When Mario first arrives in the Mushroom Kingdom and is led to the castle by Toad in The Super Mario Bros. Movie, we get a shot of the now-iconic castle in all its glory, complete with the colorful stained glass window of Peach herself. No one could blame you if you got a little nostalgic pull in your stomach at the sight — and immediately relived running across the stone bridge to enter the castle all those years ago as Mario.

Boo! – Luigi’s Mansion theme

Luigi in The Super Mario Bros. Movie (2023)

Shortly after Luigi finds himself stranded in the Dark Lands (the spooky and desolate domain presided over by Bowser and his minions), composer Brian Tyler sneaks in a few bars of Kazumi Totaka’s ominous theme for Luigi’s Mansion.

Launched in conjunction with the Nintendo GameCube in 2001, the Ghostbusters-inspired title thrusts Mario’s easily frightened younger brother into a haunted manor full of irate ghosts. He clears the house of its squatting spirits with a nifty, vacuum-like device known as the Poltergust 3000, which was developed by Professor E. Gadd. Sadly, the eccentric scientist — who also developed Mario’s water jetpack F.L.U.D.D. in Super Mario Sunshine — does not make an appearance in The Super Mario Bros. Movie, though one can only hope he’s being saved for the sequel!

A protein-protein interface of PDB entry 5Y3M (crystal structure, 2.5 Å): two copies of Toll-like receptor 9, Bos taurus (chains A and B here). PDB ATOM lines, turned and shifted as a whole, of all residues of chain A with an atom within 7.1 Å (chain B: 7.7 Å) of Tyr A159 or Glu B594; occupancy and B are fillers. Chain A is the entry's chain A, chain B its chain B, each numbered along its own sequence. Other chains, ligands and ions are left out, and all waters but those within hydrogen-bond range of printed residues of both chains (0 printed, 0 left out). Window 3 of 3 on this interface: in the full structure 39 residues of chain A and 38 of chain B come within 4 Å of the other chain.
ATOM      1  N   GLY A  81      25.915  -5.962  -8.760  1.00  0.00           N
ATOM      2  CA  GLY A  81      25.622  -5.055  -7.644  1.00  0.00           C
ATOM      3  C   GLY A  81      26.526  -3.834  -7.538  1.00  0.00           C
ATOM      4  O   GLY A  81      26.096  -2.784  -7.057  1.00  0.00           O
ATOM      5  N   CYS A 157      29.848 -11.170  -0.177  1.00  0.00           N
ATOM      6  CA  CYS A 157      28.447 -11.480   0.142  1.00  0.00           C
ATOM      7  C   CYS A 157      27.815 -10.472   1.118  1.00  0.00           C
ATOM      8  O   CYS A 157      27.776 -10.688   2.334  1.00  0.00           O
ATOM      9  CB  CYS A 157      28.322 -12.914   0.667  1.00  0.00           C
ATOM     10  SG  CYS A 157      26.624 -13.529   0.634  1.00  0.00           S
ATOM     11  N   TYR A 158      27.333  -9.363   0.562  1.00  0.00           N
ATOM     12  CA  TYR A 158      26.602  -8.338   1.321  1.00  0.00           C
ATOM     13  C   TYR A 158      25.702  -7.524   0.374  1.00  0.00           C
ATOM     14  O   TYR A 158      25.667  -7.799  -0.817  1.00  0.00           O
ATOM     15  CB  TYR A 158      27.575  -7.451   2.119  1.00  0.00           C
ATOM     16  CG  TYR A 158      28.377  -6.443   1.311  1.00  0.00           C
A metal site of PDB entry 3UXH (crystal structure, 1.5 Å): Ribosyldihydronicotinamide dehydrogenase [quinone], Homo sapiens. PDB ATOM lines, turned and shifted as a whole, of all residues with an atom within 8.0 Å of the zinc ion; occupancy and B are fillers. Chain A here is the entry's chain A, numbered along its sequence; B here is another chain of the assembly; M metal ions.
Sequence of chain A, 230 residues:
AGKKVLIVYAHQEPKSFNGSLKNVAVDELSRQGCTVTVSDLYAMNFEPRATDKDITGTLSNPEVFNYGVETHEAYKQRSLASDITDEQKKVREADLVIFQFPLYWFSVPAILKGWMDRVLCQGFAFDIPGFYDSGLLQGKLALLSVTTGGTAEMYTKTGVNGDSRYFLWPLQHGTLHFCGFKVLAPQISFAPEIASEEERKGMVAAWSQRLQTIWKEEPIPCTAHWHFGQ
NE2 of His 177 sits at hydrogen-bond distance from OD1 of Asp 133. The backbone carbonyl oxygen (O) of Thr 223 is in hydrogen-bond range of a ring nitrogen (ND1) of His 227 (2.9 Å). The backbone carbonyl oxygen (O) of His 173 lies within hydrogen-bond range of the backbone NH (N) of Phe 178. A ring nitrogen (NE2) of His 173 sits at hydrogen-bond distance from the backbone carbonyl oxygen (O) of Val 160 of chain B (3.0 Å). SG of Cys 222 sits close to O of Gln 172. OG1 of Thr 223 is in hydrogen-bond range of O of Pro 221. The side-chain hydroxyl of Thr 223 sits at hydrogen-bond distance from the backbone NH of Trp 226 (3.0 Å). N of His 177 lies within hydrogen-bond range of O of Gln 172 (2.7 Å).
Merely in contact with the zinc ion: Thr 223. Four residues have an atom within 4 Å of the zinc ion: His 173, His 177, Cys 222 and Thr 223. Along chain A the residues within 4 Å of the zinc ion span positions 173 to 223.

Bowser in the Pick of Destiny – Jack Black's music career

Jack Black

OK, so this isn't so much a Nintendo reference as it is an IRL one. But considering how important it was to Bowser's character, we're counting it.

Anyone who's anyone knows that Jack Black is much more than a hilarious comedian — he's also a musician, and the creative team behind The Super Mario Bros. Movie clearly wanted to pay homage to that in his rendition of Bowser. Fans will know him from his outrageous work in School of Rock (2003) and Tenacious D in the Pick of Destiny (2006), a comedic fantasy musical written by and about the very real comedy rock duo Tenacious D (Black and Kyle Glass), who've been on the scene since 1994.

Bowser's hard-rocking minions and his own penchant for musical drama are a clear homage to Black's own musical talents. And while Peach might not have been impressed, we certainly were.

Float like a princess, sting like a bee – Peach’s gliding power from Super Mario Bros. 2